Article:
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Summer Nursing News and Research Briefs


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Posted: 7/31/2007

Prior Domestic Violence is the Major Risk Factor for Intimate Partner Homicide
Based on a review of research conducted over the past ten years, Johns Hopkins University School of Nursing (JHUSON) researchers and colleagues have determined, the major risk factor for intimate partner homicide, no matter if a female or male partner is killed, is prior domestic violence.  In the July 2007 issue of  Trauma, Violence & Abuse, faculty members Jacquelyn C. Campbell, PhD, RN; Nancy Glass, PhD, RN; and Phyllis W. Sharps, PhD, RN>; and other researchers report that while intimate partner homicides have decreased in the past 30 years, women are still nine times more likely to be killed by an intimate partner than by a stranger. Most intimate partner homicides were preceded by intimate partner violence.  In 83% of cases, either the victim or the perpetrator had contact with justice, victim assistance, or health agencies in the year prior to the homicide. Among the risk factors authors cited in Intimate Partner Homicide in addition to prior domestic violencewere gun access, estrangement, threats to kill and threats with a weapon, nonfatal strangulation, and a stepchild in the home of a female victim. Unemployment by the male partner was also an important factor.

Acute Injury Patterns Help Identify Intimate Partner Violence
Also writing in the July issue of Trauma, Violence & Abuse, JHUSON nurse researchers Daniel J. Sheridan, PhD, RN and Katherine R. Nash, MSN, RN describe, as previously reported in forensic literature, the mechanisms, locations, and types of injury sustained by women who have survived intimate partner violence (IPV). According to Sheridan and Nash, each year several million people, mostly women, receive acute physical injuries from IPV. The injuries vary from minor abrasions and bruises to multisystem trauma that can result in death. The information they have compiled in Acute Injury Patterns of Intimate Partner Violence Victims is aimed at helping health care providers to better differentiate injuries that may have occurred accidentally from those inflicted intentionally.  Their review indicates that the most common mechanism of IPV injury is being struck with a hand and the head, neck, and face are the most common locations for such injuries. They also observe that strangulation is under-assessed–it is experienced by over half of IPV victims–and that soft tissue injuries are the most common type of injury suffered by IPV victims.

New Study Identifies Strategies for Retaining Participants in Health Care Research
Losing participants in a clinical study can compromise the validity of the research project if the rate of attrition is too high.  Despite its importance, little research has focused on ways to limit participant attrition and maintain participants in studies. JHUSON faculty member Cheryl R. Dennison, PhD, ANP and others conducted a comprehensive literature review and found there is sparse evidence concerning strategies aimed at maximizing retention of study participants–and no study that explicitly evaluated retention strategies. In their review, the researchers examined 21 studies culled from over 3,000 citations and identified 368 retention strategies. Their findings are reported in Systematic Review Identifies Number of Strategies Important for Retaining Study Participants, in the online Journal of Clinical Epidemiology.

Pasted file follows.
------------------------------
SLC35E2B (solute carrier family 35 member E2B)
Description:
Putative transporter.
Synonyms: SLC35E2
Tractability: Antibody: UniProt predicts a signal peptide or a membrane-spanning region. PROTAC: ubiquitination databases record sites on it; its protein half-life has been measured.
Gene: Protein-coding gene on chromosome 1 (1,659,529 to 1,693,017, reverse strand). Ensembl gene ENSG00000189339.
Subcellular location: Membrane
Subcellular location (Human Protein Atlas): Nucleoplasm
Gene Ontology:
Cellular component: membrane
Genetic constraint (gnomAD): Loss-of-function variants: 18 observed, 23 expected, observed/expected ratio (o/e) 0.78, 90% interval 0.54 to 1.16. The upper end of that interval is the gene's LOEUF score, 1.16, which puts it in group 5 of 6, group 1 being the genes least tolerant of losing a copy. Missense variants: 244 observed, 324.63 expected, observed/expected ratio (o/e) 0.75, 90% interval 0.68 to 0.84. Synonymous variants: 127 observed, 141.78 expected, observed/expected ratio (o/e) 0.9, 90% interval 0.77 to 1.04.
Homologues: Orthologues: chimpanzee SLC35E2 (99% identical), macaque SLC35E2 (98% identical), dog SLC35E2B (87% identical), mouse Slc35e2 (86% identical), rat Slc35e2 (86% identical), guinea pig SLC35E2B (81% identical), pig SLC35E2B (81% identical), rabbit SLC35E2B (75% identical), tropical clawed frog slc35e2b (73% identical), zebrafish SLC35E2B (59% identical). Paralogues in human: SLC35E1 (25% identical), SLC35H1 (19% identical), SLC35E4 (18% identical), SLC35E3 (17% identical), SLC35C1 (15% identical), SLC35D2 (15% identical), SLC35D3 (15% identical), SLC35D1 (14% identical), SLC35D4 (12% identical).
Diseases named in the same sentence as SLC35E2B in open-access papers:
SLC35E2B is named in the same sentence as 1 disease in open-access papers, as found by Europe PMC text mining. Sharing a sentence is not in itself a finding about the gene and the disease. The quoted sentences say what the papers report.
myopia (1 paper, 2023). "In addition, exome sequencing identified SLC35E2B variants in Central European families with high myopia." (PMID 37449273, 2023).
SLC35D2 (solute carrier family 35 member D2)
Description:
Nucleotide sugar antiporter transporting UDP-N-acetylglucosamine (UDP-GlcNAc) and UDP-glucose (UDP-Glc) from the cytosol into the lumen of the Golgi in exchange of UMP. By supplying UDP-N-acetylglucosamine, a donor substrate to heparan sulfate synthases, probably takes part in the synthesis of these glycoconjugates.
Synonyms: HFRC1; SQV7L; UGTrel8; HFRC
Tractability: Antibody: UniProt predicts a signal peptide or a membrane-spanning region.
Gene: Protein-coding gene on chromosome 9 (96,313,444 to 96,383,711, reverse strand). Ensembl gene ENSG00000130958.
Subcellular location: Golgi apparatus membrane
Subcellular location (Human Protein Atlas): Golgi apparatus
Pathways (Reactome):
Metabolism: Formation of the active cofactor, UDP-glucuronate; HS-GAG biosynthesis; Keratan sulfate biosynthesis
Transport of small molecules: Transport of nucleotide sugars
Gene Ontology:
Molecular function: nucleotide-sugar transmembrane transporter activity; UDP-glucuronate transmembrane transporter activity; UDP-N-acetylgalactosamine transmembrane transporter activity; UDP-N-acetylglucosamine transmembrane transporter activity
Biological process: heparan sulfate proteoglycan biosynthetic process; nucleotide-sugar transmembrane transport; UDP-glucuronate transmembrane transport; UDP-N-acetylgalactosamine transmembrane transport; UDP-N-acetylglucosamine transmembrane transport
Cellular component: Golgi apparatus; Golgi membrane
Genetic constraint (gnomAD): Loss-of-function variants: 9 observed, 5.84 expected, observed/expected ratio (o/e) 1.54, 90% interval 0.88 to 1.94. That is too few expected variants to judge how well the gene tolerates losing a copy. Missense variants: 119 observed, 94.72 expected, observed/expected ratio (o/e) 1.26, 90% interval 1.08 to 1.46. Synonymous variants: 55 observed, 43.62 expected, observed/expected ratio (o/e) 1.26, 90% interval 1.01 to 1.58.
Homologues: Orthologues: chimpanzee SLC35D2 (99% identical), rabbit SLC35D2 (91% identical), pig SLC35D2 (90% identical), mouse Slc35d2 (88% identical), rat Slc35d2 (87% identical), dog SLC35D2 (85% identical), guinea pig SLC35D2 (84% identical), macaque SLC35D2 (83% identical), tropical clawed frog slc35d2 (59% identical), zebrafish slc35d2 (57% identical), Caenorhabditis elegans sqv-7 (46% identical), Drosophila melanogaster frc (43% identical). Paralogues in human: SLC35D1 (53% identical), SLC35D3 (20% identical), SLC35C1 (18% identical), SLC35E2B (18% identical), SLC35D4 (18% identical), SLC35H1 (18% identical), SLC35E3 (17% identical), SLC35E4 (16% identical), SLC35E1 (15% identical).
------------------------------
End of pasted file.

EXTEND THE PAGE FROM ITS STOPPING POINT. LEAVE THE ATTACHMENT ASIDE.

Systematic Strategy Improves Adherence to Treatment Guidelines for Coronary Artery Bypass Patients
In a pilot study conducted to assess adherence to recommendations that reduce secondary risk, researchers found a systematic approach can help improve utilization of strategies that have been shown to increase survival, reduce recurrent events, and diminish the need for interventional procedures.  In “Use of the ABC Care Bundle to Standardize Guideline Implementation in a Cardiac Surgical Population: A Pilot Study,” published online this summer in Journal of Nursing Care Quality, JHUSON Associate Dean for Research Jerilyn Allen, ScD, RN and other Hopkins nurse researchers describe their study comparing post-operative coronary artery bypass surgery patients cared for after implementation of the systematic ABC Care Bundle approach and a similar group who received treatment prior to the new approach.  They found more positive outcomes with the ABC approach, which features reminder systems to promote the prescription of recommended medications and lifestyle counseling, including adhering to drug therapy and following medical advice on smoking, diet and weight management, exercise and diabetes control.  The authors concluded the study provided evidence supporting the effectiveness of a systematic strategy to improve adherence to guidelines. The study was funded by a grant from The Dorothy Evans Lyne Fund, which supports pilot studies of nursing interventions designed to improve patient care and outcomes and which are conducted by teams of nurses from JHUSON and Johns Hopkins Hospital, and their interdisciplinary colleagues.